It seems that this pandemic has its days numbered, soon we will be back to normal, or at least back to a “new normal”. But what will this idea of a new normal look like? All along in history after a crisis of this magnitude, be it a world war or a global pandemic, culture has changed. Are we ready for this new era?
In the section that follows I will write about how the world has changed fashion and women rights after some of these crises. Then we can make a guess about what will happen next.
This article, makes special sense in March when we celebrate around the world Women´s month!
Let´s talk about fashion
Yes, you have read correctly, I am going to talk about fashion! I believe that the way we dress might not be an art form, but for sure it reflects the society we are living in. Fashion in the 20th century has reflected the liberation of women.
I am not going to start talking about prehistoric times, when humans were almost naked and started getting dressed just to protect themselves from the cold. I am going to come all the way to the 20th century, when the big social and fashion changes started.
It all started during WWI (1914 – 1918). Women were left home alone while their husbands went to war. Those women had to work, had to help from the barricades, had to sew parachutes and make bombs. Suddenly society realized how powerful women were. Women could earn their own money, could make their own decisions, and didn’t need to get married to be considered normal or useful.
1918 was not just the moment to celebrate the end of the war, but also the end of women’s repression. The Roaring Twenties came to change society. Women were not going to accept corsets anymore, not physical nor mental corsets. Women wanted to move on, so fashion became fluid and ethereal. A string of pearls became a symbol for freedom.
At this moment, Gabrielle Chanel was the woman who dared to free women from corsets. Some people thought she was crazy, but “Coco”, as she was known, gave women the freedom they were looking for. Comfortable tweed suits, t-shirts, incredible evening gowns in which they could dance all night long.
Maybe as a forecast for the Great Depression of 1929, mademoiselle Chanel designed in her collection for winter 1927 “La Petite Robe Noire” The little black dress. It was simple, pure, and minimalistic. It reflected what was to come…
The Great Depression led us to WWII (1939 – 1945) Everyone had to work together. There were no more men’s jobs or women’s jobs, there were just jobs. One of the big symbols of this time was Rosie the Riveter. A fierce woman with rolled blue shirt sleeves saying, “We can do it!” And they did do it — women became as important in the war effort as the men. Rosie became an icon, and society accepted, for the first-time, women wearing pants or a working shirt.
Once the war had finished, society needed fresh air, and big celebrations returned. In this moment of euphoria, only Christian Dior realized that women did not want to lose their empowerment, but at the same time they needed to find the femininity they had lost during the war. Monsieur Dior created the “New Look” in 1947.
This new look revolutionized the world. It was a two-piece suit that mixed the femininity of a fluid skirt with the empowerment of a hyper-structured blazer. Although some fashion critics said that it was an aberration and a disgrace to the fashion industry, women from all around the world understood and embraced this trend that combined empowerment and femininity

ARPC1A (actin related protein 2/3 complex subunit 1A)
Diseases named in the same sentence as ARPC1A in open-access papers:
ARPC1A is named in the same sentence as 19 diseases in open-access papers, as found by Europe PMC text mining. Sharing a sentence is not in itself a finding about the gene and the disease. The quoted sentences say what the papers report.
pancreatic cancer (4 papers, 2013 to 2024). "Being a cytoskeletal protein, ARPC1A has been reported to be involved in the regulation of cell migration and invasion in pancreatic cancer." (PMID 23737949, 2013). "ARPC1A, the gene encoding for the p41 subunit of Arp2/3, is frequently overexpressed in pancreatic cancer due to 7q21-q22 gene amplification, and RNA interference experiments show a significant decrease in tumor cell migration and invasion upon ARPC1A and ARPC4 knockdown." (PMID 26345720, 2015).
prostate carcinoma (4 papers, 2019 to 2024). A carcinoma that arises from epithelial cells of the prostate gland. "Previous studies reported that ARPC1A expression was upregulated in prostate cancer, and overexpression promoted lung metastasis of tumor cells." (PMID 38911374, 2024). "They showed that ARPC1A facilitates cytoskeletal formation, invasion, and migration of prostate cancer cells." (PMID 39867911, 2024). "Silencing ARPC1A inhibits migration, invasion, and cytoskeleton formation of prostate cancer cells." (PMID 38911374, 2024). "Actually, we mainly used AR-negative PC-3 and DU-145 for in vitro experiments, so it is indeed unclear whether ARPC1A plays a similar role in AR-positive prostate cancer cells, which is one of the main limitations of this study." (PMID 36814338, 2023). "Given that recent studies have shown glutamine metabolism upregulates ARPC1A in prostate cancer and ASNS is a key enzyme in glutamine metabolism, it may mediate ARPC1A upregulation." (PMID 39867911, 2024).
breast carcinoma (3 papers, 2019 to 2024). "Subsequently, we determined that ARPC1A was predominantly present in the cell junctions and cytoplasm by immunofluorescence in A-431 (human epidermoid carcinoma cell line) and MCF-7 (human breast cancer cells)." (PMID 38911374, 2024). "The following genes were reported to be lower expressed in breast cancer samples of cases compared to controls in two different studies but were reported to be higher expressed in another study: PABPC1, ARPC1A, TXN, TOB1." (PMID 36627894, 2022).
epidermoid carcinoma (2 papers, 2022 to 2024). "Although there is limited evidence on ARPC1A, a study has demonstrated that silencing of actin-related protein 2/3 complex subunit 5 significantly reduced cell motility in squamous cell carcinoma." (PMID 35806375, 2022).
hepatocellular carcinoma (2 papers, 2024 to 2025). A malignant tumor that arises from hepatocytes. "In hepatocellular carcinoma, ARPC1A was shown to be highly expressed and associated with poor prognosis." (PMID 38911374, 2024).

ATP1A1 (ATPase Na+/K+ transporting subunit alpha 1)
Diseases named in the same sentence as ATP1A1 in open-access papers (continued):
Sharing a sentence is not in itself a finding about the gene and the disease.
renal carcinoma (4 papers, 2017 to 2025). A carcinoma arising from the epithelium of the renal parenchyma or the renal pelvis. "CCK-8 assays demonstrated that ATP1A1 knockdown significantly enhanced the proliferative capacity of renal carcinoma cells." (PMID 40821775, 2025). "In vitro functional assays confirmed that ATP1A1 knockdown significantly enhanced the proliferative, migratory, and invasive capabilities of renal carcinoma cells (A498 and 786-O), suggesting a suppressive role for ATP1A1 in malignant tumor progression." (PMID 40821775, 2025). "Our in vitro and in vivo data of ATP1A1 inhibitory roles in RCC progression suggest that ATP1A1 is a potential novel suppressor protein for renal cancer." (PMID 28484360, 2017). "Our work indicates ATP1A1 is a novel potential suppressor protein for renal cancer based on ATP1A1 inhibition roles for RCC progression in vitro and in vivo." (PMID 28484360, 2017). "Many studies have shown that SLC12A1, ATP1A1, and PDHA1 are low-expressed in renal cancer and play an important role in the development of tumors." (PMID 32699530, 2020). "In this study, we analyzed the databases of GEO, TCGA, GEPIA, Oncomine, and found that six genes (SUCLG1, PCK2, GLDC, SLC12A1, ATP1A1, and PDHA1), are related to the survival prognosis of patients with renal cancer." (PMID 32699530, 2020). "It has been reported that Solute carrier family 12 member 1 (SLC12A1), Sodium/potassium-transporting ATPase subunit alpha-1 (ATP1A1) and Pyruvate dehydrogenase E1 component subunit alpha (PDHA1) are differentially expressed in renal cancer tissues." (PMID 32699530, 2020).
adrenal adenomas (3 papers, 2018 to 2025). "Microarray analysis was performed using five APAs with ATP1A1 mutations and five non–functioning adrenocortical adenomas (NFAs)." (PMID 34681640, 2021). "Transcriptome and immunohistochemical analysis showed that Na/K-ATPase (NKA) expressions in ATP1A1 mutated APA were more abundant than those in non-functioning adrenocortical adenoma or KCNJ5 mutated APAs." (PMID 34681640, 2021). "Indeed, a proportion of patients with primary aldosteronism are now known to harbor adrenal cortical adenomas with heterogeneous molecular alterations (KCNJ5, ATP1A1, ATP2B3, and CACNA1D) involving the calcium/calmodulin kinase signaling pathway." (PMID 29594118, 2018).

All of this fashion brings us to today. Where is fashion now? We all know that Instagram rules. If your post doesn’t get 1,000,000 instant “likes”, it was not good. The more you show your perfect life, the better. It is the moment of the hyper-visualization and hyper-sexualization of women. MORE is MORE!
I have to accept that today’s fashion icons are the Kardashian sisters. Their lives are mega exposed on Instagram and on their TV show. Their fake bodies have more silicone than flesh. They voluntarily present themselves as sexual icons. Unfortunately, I believe we are going back to our ancestors, when men would hunt and women would harvest and have babies. In fact, if we look at a photo of the Venus of Willendorf and a photo of Kim Kardashian, there are almost no differences. Remember that these two images are only 30,000 years apart.
But, what is going to happen from now on? First, let me explain that to me the “NOW” moment started on January 20th 2021, at President Biden’s inauguration. On the stage in front of the United States Capitol, we saw and heard powerful women. Hard-working women who are proud of their heritage. Intellectual women who know that being feminine will never take any value from them.
I didn’t see them, but I surely felt the presence of the ladies who paved the road to success for this new generation of women. Ladies like Rosa Parks, Judge Ruth Bader Ginsburg, or even Coco Chanel were all in heaven celebrating this historical moment.
And what about fashion? Well, according to what we saw, fashion better take note and become more diverse, empowering, and colorful. It has to have a meaning. We have realized that the clothes we wear means something. Symbols and words are as important as they were before, a pearl necklace has never been just a beautiful accessory, it was and still is a symbol of power, in the 1920’s women showed that they could buy their own pearls, today women show that they can rule the world!